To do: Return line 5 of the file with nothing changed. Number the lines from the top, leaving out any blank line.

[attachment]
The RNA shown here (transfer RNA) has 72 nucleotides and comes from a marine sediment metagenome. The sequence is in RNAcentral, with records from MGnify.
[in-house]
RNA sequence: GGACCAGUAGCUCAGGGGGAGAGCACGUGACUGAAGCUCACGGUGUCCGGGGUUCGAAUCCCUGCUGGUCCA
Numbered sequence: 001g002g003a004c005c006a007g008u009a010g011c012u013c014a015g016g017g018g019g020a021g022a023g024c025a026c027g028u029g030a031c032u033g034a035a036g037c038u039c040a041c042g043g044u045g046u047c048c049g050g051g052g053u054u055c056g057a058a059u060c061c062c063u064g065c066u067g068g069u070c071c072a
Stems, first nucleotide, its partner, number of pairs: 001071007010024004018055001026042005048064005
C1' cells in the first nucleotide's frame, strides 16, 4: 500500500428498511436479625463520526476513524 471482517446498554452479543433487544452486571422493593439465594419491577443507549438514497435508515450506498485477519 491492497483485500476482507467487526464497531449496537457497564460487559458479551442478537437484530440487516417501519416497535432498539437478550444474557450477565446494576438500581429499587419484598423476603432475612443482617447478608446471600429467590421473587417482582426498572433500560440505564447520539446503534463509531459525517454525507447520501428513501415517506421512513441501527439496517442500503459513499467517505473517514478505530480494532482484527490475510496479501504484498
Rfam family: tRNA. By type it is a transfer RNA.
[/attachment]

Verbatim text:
Stems, first nucleotide, its partner, number of pairs: 001071007010024004018055001026042005048064005